We women, of course, discussed numerous things, including blogs. None had ever read a blog or really knew that much about them. I didn't either before getting started on my own, though I did know what they were. They all gave me ideas about what I should write about. Food was high on their priority list! They mentioned Spaetzle, Spargel, Wildschwein, Zwiebel Kuchen, all of which are seasonal specialties here. Some of those I had in mind already and will talk about them as the seasons progress. Spaetzle is a Baden specialty all year long; Spargel is the white asparagus served here in Germany in spring; Wildschwein is wild boar and is served in late fall and winter, and Zwiebel Kuchen is an onion tart, served with new wine during the grape harvest.
Today, though, is about our lunch. The menu at the Damenmuehle is quite small, though they have added to it since last spring. In some ways the fewer options is a negative thing, but in others, it means the chef isn't so overworked that he can't put the time into his dishes properly.
My choice for lunch was Schweinelenchen, which is pork filet cut into several pieces for serving. I had three very thick ones, all topped with Camembert cheese, which were then broiled quickly in the oven. I have had Schweinelenchen many times but this is the first time with Camembert. Often it comes with Pfefferlingen (chanterelles). Both ways are a great idea for a dinner party, I think. Mine came with a delicious and delicate sauce and small potato croquettes made by the chef that seemed to melt in the mouth. They were superb. Lots of butter in the potato puree within them and that is what made them so flavourable. I ended up taking two of the three pork filiet pieces home (still topped with the Camembert) as I could not eat more.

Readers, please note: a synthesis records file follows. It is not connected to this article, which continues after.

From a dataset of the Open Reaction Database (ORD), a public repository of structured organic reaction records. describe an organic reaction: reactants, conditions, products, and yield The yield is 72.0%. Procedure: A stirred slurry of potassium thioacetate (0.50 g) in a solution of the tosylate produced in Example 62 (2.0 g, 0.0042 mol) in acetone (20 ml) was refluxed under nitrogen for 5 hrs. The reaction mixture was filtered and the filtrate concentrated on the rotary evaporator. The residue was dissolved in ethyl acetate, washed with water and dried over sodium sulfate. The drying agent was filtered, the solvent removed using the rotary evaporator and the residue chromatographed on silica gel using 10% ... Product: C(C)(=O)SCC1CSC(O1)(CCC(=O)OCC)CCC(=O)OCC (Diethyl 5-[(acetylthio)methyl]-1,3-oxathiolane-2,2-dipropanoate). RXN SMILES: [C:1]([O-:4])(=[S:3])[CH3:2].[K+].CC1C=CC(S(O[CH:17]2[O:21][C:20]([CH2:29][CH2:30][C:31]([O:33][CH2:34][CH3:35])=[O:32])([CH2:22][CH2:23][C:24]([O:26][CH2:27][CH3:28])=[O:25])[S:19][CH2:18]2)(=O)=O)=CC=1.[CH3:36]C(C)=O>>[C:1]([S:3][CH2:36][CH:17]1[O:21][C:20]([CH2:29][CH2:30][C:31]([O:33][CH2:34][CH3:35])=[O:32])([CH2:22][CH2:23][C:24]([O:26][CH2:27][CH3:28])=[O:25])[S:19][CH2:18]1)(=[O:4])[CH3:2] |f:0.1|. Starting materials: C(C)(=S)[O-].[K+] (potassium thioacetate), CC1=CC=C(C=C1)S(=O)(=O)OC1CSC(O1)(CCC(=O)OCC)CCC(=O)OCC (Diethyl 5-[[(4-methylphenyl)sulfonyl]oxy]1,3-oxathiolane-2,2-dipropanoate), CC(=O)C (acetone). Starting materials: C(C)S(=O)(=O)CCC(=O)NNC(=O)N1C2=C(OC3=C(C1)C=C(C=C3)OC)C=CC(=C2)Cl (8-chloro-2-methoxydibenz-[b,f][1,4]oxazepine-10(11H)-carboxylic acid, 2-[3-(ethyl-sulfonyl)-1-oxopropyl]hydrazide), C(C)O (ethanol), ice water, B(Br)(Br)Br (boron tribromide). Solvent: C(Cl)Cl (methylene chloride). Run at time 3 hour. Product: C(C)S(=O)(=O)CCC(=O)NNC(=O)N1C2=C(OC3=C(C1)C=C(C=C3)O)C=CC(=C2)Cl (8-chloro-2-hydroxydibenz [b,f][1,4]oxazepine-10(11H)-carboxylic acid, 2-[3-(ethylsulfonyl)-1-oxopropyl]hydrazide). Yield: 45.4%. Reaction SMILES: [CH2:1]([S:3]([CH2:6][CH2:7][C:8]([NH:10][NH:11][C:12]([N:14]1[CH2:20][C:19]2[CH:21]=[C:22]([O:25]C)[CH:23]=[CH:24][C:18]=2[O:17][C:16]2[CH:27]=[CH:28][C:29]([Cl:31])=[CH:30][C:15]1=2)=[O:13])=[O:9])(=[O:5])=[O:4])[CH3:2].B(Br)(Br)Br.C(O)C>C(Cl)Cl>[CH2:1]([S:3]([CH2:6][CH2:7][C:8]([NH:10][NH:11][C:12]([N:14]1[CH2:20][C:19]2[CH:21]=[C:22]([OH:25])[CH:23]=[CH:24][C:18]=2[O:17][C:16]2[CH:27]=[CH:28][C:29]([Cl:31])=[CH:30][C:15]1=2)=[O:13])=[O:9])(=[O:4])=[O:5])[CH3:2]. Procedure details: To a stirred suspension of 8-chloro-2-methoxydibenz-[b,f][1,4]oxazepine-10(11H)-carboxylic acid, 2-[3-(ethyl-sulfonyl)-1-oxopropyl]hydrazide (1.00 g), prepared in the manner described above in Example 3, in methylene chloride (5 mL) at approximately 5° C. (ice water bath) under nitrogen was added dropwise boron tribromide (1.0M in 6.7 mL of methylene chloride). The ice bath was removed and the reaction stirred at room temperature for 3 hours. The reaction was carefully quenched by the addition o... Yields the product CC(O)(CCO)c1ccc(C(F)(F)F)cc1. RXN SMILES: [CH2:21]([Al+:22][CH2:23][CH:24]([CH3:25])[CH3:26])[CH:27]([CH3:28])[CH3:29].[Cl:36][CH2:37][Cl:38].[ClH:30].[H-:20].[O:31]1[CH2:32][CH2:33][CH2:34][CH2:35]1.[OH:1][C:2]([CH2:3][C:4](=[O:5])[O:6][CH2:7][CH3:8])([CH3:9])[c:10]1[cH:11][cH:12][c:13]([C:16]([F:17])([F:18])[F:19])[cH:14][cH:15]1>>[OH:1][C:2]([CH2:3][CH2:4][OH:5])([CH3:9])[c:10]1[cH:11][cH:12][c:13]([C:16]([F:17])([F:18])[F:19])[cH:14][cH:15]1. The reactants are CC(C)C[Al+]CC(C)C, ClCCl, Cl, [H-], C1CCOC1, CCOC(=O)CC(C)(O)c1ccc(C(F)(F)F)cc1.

Gertrud ordered Kuerbissuppe (pumpkin soup) to start. She said it, too, was excellent. At this time of year, from early into late fall, many Gasthauses have that on their menu. I always think of pumpkins as being North American, but I'm sure there are more pumpkin specialties served here in Germany than even there. We do see them everywhere and perhaps the idea did come from North America.Erika had a chicken salad and it was so large she had trouble eating it all and, actually, I'm not sure she did. Monika ordered a Wurstsalat, which is another specialty of our area. It was huge! She also took half home. Wurstsalat combines thin strips of meat or Wurst (something like bologna but much better quality) with a salad dressing, along with some onion and cheese (the cheese only if it is called a Strasburger Wurstsalat) and perhaps a type of pickle or something else a particular Gasthaus might add. Wurstsalat differs from Gasthaus to Gasthaus and restaurant to restaurant. It's the dressing that makes the difference--and the quality of the meat.
The chef came to our table shortly after we arrived and asked us if we felt quite hungry. I then asked what was special for that day and he answered, "Everything!" He is personable and very talented and artistic, which shows in the presentation and his flair. He also came back to our table to ask if we enjoyed our meal. They were very busy with a large group from a conference in another room having lunch, so that was appreciated. The waitresses (Kellnerinen) wear Trachten (traditional German dress). Both, I'm sure, were trained in a hotel management or cooking school due to their professional service.I must say that they had no idea I would be writing about them and neither do any of the other Gasthauses or restaurants or markets I have talked about.
We are fortunate here with so many good restaurants and Gasthauses within a short radius of where we live. Next time I'll tell you a little about our village, which is about 20 kilometers south of Lahr and an hour from Basel, Switzerland and Strasbourg, France.